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Turnaround Expert Eyes Utilities
06/13/2014 10:00 am EST
George Putnam, editor of The Turnaround Letter, highlights a trio of utility stocks that have underperformed the broad market over the past year, but may be poised to "light up" investor portfolios.
Steven Halpern: Joining us today is turnaround expert, George Putnam, editor of the industry-leading The Turnaround Letter. How are you doing today, George?
George Putnam: Fine, thanks, Steve.
Steven Halpern: Well, thank you for joining us. Utility stocks have significantly led the market over the last year or so; what do you believe accounts for that sharp underperformance?
George Putnam: I think they're perceived as being somewhat stodgy, which means that in periods where the market is really strong, as it has been much of the last year, investors tend to ignore this sector.
Also, it gets a little bit of bad press on the environmental front and I think those two things were probably the major factors.
Steven Halpern: You note in your latest research report that utilities might be as sexy as tech stocks, but nevertheless, the sector does have its attractions; could you expand on that?
George Putnam: Sure; well, they tend to be very steady earners. People always need to use electricity, and they pay fairly high dividends, so if the market is going to be volatile, that can be valuable to you.
Steven Halpern: Now, would you expect that, if there is a market correction, that these might not have as great a downside risk as well?
George Putnam: Yes, I think that's true; and then the third factor, actually, is we've begun to see some consolidation in the sector, or mergers, and so that can boost prices too.
Steven Halpern: Okay, so let's take a look at a couple of individual utility stocks; and one you like is TECO Energy (TE), which is a Tampa, Florida utility; could you tell us a little more about that?
George Putnam: Sure, I think that the area that it focuses on, the west part of Florida, is a strong area, growing population; so they should have solid earnings going forward.
They do own some coal mining facilities, which have hurt them, but I suspect that that sector is probably nearing the bottom. They're fairly small in terms of the market cap; so, if another utility was on the prowl, they could be a candidate for a take-over.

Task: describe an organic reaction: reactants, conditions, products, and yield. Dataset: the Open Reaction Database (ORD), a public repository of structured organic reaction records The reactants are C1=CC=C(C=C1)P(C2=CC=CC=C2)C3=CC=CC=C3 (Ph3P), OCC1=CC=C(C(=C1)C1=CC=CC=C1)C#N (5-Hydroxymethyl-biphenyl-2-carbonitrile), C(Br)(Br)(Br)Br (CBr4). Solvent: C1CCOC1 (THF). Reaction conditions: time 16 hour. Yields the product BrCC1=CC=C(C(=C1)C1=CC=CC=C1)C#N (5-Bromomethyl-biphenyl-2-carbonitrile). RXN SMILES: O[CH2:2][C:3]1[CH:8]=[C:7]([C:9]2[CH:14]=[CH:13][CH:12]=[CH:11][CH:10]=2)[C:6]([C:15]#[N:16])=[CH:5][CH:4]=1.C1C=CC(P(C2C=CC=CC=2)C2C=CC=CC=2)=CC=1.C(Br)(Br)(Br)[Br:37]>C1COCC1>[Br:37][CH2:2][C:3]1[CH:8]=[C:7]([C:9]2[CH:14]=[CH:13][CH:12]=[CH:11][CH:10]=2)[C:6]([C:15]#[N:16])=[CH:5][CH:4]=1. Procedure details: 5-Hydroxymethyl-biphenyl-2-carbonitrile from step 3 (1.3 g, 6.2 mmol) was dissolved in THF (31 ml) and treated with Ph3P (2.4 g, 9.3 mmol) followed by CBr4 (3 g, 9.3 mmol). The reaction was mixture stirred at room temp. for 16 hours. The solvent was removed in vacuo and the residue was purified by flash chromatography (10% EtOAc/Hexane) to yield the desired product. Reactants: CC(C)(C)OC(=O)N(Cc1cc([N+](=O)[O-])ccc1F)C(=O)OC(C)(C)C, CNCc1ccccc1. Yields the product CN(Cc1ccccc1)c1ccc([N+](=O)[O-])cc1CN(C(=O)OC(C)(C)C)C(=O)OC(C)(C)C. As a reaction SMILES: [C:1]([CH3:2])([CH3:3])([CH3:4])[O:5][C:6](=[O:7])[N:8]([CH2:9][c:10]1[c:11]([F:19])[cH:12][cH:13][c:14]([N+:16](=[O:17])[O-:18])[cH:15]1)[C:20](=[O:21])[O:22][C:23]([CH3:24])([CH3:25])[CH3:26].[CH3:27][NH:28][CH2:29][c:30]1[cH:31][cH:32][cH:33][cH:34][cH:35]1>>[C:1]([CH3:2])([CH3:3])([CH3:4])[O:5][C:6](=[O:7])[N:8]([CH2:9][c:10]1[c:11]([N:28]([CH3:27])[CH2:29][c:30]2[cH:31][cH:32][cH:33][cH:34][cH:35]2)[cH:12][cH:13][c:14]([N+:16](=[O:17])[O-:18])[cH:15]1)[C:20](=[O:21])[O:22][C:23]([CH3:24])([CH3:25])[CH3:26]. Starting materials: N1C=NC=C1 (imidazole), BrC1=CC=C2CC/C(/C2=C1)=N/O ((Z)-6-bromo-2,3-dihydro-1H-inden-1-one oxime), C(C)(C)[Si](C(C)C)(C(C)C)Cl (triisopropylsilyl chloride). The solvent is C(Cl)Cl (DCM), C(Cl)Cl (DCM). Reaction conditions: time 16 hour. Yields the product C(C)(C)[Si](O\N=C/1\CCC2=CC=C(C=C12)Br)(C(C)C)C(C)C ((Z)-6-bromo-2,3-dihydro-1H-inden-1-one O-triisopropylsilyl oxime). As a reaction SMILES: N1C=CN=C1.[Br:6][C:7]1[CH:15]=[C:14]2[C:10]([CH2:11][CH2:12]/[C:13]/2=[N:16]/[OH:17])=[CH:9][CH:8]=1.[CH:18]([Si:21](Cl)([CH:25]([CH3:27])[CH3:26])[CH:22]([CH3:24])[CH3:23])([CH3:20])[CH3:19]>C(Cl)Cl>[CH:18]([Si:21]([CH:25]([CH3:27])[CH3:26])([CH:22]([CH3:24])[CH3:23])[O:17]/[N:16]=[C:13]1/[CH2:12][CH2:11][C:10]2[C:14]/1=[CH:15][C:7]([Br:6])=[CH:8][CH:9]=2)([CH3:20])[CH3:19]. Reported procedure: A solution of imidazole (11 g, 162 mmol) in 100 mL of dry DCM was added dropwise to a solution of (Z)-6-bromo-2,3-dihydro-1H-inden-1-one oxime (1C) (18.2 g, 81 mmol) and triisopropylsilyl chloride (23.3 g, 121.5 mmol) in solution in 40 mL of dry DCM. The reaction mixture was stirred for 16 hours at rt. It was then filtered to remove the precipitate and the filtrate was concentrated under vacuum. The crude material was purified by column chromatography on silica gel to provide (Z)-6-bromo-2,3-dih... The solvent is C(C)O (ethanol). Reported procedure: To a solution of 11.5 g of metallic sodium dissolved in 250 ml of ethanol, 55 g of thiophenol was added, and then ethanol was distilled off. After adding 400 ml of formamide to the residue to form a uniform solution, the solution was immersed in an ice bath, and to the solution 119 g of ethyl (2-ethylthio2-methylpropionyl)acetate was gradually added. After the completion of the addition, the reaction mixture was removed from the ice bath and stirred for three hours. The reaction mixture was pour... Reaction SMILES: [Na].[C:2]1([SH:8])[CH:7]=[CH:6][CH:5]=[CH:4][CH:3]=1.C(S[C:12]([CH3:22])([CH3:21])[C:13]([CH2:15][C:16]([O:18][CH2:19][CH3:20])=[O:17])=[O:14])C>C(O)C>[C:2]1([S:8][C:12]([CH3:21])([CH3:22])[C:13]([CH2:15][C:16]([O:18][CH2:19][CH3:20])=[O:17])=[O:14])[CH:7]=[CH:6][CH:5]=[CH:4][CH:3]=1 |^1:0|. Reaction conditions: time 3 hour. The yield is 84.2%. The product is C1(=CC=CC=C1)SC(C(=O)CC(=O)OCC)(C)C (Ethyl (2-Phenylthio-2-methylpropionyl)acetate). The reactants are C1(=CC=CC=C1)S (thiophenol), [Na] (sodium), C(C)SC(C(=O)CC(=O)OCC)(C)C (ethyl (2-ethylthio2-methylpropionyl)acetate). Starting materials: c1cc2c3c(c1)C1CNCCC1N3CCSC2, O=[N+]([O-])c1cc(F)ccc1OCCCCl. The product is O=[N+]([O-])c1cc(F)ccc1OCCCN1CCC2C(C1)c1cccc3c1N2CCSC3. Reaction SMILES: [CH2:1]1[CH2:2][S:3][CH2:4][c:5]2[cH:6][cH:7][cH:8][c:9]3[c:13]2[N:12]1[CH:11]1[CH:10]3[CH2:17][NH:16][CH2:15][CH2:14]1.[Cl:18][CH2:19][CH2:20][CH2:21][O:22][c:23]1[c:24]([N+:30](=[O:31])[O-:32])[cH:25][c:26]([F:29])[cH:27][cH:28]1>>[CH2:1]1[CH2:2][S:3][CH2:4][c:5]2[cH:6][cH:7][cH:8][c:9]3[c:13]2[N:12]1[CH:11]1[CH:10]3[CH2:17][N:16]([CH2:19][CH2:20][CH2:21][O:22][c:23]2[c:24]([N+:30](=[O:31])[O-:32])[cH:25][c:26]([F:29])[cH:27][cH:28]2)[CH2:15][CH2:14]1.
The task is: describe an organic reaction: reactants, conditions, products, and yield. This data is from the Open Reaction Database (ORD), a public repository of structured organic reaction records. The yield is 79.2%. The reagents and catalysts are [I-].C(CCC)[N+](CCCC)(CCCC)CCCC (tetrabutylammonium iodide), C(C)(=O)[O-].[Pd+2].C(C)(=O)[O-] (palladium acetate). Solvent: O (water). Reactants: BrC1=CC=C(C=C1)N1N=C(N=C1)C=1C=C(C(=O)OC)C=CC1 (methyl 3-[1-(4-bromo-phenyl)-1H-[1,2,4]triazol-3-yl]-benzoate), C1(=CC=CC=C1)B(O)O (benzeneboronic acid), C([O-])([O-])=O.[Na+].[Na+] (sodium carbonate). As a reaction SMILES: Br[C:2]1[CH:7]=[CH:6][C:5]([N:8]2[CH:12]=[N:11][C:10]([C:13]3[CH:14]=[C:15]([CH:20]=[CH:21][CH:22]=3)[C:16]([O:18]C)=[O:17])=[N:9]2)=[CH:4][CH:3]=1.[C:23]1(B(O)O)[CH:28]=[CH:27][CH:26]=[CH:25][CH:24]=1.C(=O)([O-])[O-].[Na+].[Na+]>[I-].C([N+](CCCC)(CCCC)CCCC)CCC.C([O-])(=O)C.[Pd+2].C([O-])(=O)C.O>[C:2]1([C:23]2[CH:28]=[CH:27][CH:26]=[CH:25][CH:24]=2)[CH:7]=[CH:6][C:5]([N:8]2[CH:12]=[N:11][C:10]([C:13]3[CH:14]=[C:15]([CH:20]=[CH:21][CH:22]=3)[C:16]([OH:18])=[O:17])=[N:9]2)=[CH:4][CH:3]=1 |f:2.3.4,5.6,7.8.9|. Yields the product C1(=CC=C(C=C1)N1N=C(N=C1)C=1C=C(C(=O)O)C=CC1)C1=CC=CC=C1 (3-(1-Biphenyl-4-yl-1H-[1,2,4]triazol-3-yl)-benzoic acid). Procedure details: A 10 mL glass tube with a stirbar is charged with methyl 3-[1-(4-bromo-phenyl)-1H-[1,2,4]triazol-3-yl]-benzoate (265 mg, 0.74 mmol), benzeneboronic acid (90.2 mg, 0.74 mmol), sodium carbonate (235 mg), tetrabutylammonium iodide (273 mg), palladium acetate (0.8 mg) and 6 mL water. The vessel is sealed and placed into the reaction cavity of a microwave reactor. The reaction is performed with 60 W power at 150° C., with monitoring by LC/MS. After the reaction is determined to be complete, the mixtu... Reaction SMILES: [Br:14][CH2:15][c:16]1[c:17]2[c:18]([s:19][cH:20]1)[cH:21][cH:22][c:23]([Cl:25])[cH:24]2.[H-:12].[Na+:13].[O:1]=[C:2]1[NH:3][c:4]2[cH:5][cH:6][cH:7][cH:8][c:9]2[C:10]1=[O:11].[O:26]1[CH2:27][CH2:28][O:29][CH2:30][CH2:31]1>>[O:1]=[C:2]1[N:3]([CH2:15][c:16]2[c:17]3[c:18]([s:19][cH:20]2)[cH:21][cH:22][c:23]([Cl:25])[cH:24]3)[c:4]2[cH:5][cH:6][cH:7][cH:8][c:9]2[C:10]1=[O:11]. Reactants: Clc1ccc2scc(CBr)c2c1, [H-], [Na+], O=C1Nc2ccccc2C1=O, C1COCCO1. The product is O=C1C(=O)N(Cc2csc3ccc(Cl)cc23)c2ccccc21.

Steven Halpern: Now, another company that you recommend is Portland General Electric Co. (POR) which, you know, provides electric service to over 40% of Oregon. Could you tell us what you like about Portland General?
George Putnam: Sure; well, Portland has been interesting for a long time because it was owned at one point by Enron and it got kind of dragged down in that whole mess and then it got spun out of the Enron bankruptcy, but it's a good solid utility.
And it has some appeal in that it's one of the greener utilities; they get a fair amount of their power from hydro and from wind; so I think that's one thing that makes it interesting. Again, as a smaller utility, it might get bought by somebody else.
Steven Halpern: Now a third utility that you highlight is FirstEnergy (FE), which operates in a larger area, stretching from Ohio and Pennsylvania across New Jersey, and New York, and even Maryland, and West Virginia. What do you like about the prospects there?
George Putnam: While this sector has begun to move up in price earlier this year, FirstEnergy really hasn't and it's been sort of refocusing some of its business.
They cut the dividend to raise some money to acquire some new assets and I think that scared people a little bit, but it still has a healthy dividend.
Again, its area that it serves is reasonably strong, and if they get a little bit of improvement in their rates, I think that the stock could do very well. It also has a fairly healthy dividend.
Steven Halpern: Well, we really appreciate you taking the time today. Thank you for joining us.
George Putnam: You're very welcome; thank you.
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